With players like Nicolo Zaniolo and Lorenzo Pellegrini, Roma aren't exactly bereft of attacking talent, but neither of those Italian internationals can hold a candle to Dybala. The only question would be whether or not the club would give him Totti's 10 shirt?
Point #3: He Would Boost Roma's Profile
This one is admittedly a bit harder to quantify, but when you take that incredible athletic talent and package it in a kid who looks like a matinee idol, you don't really need to elaborate much. Dybala is young, energetic and a virtual one-man highlight reel. Linking him up with Pellegrini, Tammy Abraham and Zaniolo (presuming he isn't subsequently sold) would put asses in the seats and eyeballs on the screen. Roma would suddenly become appointment viewing for neutral fans—something we haven't seen since Totti's heyday.
Point #4: Need We Say More?
Roma have signed some incredibly talented players over the past few seasons, but by and large, they came with pretty sizeable asterisks or caveats. Some players, like Javier Pastore or Rick Karsdorp, came with injury risks, while others, like Juan Iturbe or Patrik Schick, were fresh off impressive seasons but lacked a track record of consistent success.
Dybala is fit, Dybala is fantastic and Dybala is in the prime of his career. He's like that old late-night TV rotisserie chicken cooker: just set it and forget it. Give him his Roma shirt, pass him the ball, and enjoy the show for the next five years.
Okay, that's all well and good, but are we perhaps getting too excited?
Why It Doesn't Make Sense
Point #1: Dybala's Champions League Aspirations
Dybala may have five league titles and an MVP to his credit, but he’s missing one crucial element on his résumé: a Champions League title. Juventus may have moved heaven and earth in their pursuit of that elusive CL title but they either came up short (‘16-’17) or didn't even sniff the finale.
At 28-years-old, Dybala is squarely in the prime of his career, and presuming he values the Champions League title as much as the rest of us, he's likely to join a team that can help him meet that mark. And that's not Roma—at least not yet.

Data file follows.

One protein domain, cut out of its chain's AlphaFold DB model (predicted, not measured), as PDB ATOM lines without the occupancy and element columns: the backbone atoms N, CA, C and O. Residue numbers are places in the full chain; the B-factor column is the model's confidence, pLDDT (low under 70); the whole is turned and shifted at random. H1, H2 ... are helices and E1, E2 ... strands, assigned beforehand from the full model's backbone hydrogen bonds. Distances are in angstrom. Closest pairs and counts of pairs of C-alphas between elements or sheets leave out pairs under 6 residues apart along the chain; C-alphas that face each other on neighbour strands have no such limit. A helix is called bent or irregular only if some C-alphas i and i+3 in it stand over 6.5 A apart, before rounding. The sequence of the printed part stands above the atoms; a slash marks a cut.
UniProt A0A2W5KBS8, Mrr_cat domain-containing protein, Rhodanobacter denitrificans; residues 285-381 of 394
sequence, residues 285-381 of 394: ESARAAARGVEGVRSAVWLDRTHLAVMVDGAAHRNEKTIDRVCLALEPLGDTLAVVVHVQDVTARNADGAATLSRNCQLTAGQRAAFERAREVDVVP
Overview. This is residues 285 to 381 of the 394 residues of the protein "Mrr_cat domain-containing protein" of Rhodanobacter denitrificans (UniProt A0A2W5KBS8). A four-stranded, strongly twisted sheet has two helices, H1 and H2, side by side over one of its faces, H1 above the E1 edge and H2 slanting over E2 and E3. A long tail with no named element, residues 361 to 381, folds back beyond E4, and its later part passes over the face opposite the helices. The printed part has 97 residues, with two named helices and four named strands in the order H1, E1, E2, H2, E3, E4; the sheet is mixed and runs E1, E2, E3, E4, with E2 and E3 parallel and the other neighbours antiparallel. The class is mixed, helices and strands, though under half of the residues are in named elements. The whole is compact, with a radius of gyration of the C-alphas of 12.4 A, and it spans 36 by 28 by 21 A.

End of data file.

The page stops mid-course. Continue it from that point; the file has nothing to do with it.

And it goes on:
Assuming Roma can somehow land him, Dybala would have to slum it in either the Europa League or Conference League for a year, biding his time until he's able to lift Roma back into the Champions League in time for the 2023-2024 rendition.
And presuming all of that goes according to plan and presuming Roma follows up the Dybala move with additional high-profile signings, how soon would the club be in line to capture European football's most prestigious prize? One year? Two? Five? Never?
We're not saying it’s impossible, just that...
Point #2: He Has Better Options—Lots of Them
Do me a favor right now. Open another tab and do a quick “Paulo Dybala” Google search and what do you see?
If your results were anything like mine, you saw stories linking Dybala to Inter Milan, Spurs, Arsenal, and Manchester United, among other well-heeled clubs likely to pursue the 28-year-old this summer, and that list doesn't even include your Real Madrids, Bayern Munichs, Manchester Citys or PSGs that are lurking in the shadows ready to throw tens of millions of dollars in Dybala's direction, not to mention the allure of playing with a host of world-class players.
All of which means one thing for Roma: Mourinho will have to pull off arguably the greatest sales job in transfer history to convince Dybala to leave those clubs holding the proverbial bag.
But even if Mourinho is able to convince Dybala on the merits of his Roma makeover, can they even afford him?
Point #3: The Cost
Prior to announcing his departure from Juventus, Dybala reportedly had a new deal on the table that would have paid him €11 million per season (base salary and bonuses), and while the club reportedly pulled an abrupt 180, even the rumored reduced rate (€7 million base plus €3 million in bonuses) is too rich for Roma's blood.
While Calciomercato claims that no other club has topped Juve's offer, presuming Roma has to compensate for their current lack of Champions League football, they may really have to bowl Dybala over with their salary offer—we're talking highest-paid player in the league here, folks.
Will it Happen?
The answer to this question is fairly obvious: no. Roma cannot afford Dybala, nor can they offer him a legitimate chance at winning the Champions League, but we may be asking the wrong question—in fact, this isn't even a question. Roma needs to do this.
After a decade-plus of tough talk and empty promises, Roma either needs to shit or get off the pot. Do they want to be an also-ran, a club that lives and dies with fourth place, or will they finally ante up and push all their chips to the middle of the table?
Well-worn poker analogies aside, with the Friedkins personal largesse and the club's general standing among the top two dozen most valuable clubs in the world, they should have the wherewithal to complete this audacious transfer.
And if you'll permit me to dust off another platitude, sometimes you just gotta spend money to make money. You can't be a top club without top players, and if the Friedkins want their ambitious project to be taken seriously, then they must sign Paulo Dybala—no ifs, and or buts about it.